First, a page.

WHEN a name card carries the designations chairman and managing director, you know you are not talking to the average 22-year-old.

Fresh out of the army and yet to enrol in university, Mr Marcus Ong has been tasked with running a family firm that is hoping to list in the next year or two.

It is not as though he has been thrown into the deep end. He has long been fascinated by his family's two firms, which sell construction and road-making machinery.

His father appointed him to the board while he was still a teenager and he has been active on the technical front, visiting factories and helping to design some of the heavy machinery stock.

His path was laid out in 2008 when his father Derrick split the then single company into two. PowerPlus became the one-stop shop for the construction industry while PowerPac dealt with road-making machinery.

Mr Marcus Ong chairs PowerPac with sister Louetta, 28, as managing director but their father has no share in it. He is also managing director of PowerPlus.

At 55, PowerPlus chairman Derrick Ong cannot wait to retire and believes his children are ready to take over the entire business.

He says he is ready to give up his chairman title to his son, who had helped to co-found the firm.

So Mr Marcus Ong has his hands full even as he prepares to start full-time studies in November at the local campus of Australia's Curtin University, pursuing a bachelor of commerce in international business.

"I've been away for so long. Now, I need to get up to speed. We are going for trade shows again," he said when we met at his Suntec office over a week ago. "The market is big enough. Everyone gets a piece of the cake; it's just that we are hungry for more."

His father says the family business spends at least US$1 million (S$1.25 million) a year to market its PowerPlus and PowerPac brands at Bauma, the leading trade show for construction equipment and machinery.

The firms are still small operations in the heavy-machinery industry, which is dominated by big names like Caterpillar and Komatsu, says Mr Derrick Ong.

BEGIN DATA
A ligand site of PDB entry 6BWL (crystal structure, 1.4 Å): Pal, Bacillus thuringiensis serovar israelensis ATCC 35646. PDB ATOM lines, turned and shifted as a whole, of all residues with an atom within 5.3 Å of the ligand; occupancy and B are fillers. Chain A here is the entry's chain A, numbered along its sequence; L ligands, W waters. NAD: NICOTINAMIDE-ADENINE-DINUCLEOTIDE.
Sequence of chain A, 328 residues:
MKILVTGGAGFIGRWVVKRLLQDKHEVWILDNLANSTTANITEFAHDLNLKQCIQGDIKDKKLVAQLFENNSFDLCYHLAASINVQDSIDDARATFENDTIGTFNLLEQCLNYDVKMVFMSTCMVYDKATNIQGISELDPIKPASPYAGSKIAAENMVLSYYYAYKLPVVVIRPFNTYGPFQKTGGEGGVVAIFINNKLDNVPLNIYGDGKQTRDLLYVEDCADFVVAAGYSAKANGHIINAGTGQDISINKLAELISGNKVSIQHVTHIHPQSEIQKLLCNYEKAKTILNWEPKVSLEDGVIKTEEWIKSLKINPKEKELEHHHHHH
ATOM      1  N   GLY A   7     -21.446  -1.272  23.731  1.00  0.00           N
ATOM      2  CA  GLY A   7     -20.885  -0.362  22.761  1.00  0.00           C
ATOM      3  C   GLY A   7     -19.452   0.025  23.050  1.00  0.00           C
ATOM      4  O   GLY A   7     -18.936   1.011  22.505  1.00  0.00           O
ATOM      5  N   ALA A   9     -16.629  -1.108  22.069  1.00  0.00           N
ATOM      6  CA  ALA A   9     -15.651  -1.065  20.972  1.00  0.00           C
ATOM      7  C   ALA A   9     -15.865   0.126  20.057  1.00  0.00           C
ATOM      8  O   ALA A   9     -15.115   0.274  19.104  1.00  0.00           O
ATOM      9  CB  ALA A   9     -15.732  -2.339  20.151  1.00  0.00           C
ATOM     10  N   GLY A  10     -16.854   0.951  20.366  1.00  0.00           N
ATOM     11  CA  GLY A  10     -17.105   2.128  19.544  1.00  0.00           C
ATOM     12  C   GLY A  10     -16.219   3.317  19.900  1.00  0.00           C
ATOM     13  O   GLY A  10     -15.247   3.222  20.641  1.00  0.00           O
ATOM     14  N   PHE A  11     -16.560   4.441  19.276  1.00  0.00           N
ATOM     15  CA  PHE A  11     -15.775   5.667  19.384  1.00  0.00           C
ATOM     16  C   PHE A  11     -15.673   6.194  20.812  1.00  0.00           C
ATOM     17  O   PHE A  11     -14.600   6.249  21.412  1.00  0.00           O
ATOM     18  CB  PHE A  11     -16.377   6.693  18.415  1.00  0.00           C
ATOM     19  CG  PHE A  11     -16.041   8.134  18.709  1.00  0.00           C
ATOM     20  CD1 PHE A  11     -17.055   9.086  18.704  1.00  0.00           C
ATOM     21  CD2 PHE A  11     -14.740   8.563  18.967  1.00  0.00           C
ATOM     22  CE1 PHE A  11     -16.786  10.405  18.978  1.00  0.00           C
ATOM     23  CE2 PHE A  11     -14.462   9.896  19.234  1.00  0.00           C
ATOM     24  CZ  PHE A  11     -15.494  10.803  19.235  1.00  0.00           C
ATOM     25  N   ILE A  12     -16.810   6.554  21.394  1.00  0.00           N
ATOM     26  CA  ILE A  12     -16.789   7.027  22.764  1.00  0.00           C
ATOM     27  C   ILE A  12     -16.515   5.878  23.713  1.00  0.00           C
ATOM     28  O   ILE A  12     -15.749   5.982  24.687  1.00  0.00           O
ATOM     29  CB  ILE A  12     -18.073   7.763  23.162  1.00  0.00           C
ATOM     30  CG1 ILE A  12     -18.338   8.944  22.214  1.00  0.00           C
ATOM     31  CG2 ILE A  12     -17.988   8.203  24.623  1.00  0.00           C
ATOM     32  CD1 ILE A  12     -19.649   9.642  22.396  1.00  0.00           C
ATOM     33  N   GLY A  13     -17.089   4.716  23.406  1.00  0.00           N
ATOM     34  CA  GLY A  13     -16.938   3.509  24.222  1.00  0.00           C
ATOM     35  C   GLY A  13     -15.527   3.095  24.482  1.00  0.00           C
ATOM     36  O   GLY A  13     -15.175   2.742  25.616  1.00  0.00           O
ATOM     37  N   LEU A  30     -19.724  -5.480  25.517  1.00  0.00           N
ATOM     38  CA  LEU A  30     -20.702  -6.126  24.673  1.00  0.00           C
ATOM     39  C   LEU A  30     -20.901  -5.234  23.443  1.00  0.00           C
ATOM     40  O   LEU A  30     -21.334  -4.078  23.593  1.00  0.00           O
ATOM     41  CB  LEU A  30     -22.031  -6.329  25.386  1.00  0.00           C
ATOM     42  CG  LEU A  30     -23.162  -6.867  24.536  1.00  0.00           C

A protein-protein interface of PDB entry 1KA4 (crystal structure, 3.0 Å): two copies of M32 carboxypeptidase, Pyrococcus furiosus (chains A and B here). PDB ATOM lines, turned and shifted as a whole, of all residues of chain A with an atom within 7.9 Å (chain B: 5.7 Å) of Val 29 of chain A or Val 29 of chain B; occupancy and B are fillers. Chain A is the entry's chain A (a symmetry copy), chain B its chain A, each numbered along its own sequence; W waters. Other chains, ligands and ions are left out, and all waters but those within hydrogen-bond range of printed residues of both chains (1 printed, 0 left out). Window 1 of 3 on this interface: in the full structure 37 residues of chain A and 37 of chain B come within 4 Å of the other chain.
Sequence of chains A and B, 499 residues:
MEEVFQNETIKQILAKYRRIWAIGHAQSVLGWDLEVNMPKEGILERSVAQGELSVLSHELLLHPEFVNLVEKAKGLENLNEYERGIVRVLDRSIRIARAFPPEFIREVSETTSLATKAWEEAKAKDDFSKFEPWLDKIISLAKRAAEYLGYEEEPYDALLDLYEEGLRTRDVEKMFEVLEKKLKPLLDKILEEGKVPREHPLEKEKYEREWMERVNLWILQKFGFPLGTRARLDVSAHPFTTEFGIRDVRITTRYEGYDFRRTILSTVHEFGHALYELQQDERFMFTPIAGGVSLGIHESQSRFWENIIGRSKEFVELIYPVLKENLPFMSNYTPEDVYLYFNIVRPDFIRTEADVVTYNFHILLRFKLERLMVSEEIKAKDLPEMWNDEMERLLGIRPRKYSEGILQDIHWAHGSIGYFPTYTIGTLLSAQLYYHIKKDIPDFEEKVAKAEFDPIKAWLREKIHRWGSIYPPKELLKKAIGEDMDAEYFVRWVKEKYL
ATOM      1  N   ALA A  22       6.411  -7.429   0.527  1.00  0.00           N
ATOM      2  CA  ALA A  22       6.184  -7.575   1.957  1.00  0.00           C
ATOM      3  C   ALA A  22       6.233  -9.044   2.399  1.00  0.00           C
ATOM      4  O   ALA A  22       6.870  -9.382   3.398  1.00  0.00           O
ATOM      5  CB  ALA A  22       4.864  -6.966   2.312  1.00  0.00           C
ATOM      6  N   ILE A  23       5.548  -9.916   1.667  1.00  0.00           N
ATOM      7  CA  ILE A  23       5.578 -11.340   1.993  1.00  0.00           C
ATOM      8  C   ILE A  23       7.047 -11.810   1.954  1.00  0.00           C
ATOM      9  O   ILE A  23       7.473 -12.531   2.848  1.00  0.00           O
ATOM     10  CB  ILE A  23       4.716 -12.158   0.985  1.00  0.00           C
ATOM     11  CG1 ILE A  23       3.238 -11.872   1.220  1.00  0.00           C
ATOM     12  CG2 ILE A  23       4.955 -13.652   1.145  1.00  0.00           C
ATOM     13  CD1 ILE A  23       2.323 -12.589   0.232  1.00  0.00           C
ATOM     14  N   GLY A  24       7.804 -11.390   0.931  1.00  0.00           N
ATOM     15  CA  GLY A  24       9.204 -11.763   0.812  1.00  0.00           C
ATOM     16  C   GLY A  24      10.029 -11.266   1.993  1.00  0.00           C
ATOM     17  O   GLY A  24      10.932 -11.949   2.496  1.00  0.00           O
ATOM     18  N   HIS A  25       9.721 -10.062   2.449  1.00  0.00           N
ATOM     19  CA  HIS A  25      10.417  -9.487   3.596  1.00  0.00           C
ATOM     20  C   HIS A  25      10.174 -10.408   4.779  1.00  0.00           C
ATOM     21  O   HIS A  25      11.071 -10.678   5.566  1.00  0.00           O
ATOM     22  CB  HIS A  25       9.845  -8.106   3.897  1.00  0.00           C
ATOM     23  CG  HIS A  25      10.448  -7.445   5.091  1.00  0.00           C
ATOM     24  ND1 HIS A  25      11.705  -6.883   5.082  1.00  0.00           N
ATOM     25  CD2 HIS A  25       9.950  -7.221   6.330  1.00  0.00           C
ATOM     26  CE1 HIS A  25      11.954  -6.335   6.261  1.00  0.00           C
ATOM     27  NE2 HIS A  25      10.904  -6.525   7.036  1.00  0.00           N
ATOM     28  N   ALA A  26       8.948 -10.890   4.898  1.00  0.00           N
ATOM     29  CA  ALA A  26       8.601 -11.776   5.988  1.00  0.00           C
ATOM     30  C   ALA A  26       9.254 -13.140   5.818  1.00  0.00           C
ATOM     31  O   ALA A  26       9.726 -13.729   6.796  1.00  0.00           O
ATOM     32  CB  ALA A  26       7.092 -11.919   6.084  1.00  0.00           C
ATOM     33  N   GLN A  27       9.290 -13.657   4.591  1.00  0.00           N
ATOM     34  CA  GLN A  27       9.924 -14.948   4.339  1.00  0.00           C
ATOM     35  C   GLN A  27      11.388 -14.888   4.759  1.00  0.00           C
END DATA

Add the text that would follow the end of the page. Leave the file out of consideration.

That means there is a lot of room for growth. And PowerPac has so far done very well, going by its profit figures and a bumper contract it has just landed.

Increased orders drove its net profit in this year's first quarter to $1.8 million compared with a net profit of $638,000 for the whole of last year. The firms declined to reveal revenue figures.

Mr Derrick Ong says PowerPac has pulled in two mega deals after some hard work - a $56.9 million order for 588 units of road-making machinery and construction equipment from the government of an East African nation.

The same customer recently filed a similar order for 1,800 units of similar equipment.

Quite a coup for a firm that is more used to orders of $200,000 to $500,000, but Mr Derrick Ong says coordinating the big deals does not pose a problem.

PowerPlus and PowerPac employ only about 30 staff at their shared office in Singapore. The machines are all made in China, although the family has plans to soon make some in Brazil and Uzbekistan as well. PowerPlus has also just set up an assembly plant in Nigeria.

PowerPac is heading to the Singapore Exchange mainboard in the next two years. "Then, we don't have to use personal money to acquire factories in China," Mr Derrick Ong says of PowerPac, which has yet to own any factories.

Asked for his vision for PowerPac, son Marcus says: "Till now, I've not really thought about taking over the business. I just do my part to help out and make it more corporate, to grow it to a bigger company of international standards."

He likes cars and is into the technical aspects of the business, something that his father admits he has no flair for. Indeed, he has been involved in the design of the machines for several years. He started helping out at the age of 15 and became more involved after he finished secondary school.

"When I first started helping my dad, I started with the appearance of the machines," he says. "I went for courses and then I decided to improve the technical aspects of the machines and to change the components to improve our quality."

He attended the courses - they were technical in nature and included dismantling machines, troubleshooting and maintenance - while he was still in school, which meant missing up to a week of classes.

"For machines, the manufacturing process is very important so we have to control the quality," he says. "With good machines, you will get repeat orders."

Their advantage is selling their China-made machines at a fraction of top manufacturers' prices.

He says: "I also try to make it more aesthetically pleasing. It's almost like buying a car. When you first see something, you may be attracted to it. We even pay attention to the paint job. Every detail counts."

His eye is on the details but he will soon need to get a firm grip on the big picture as well.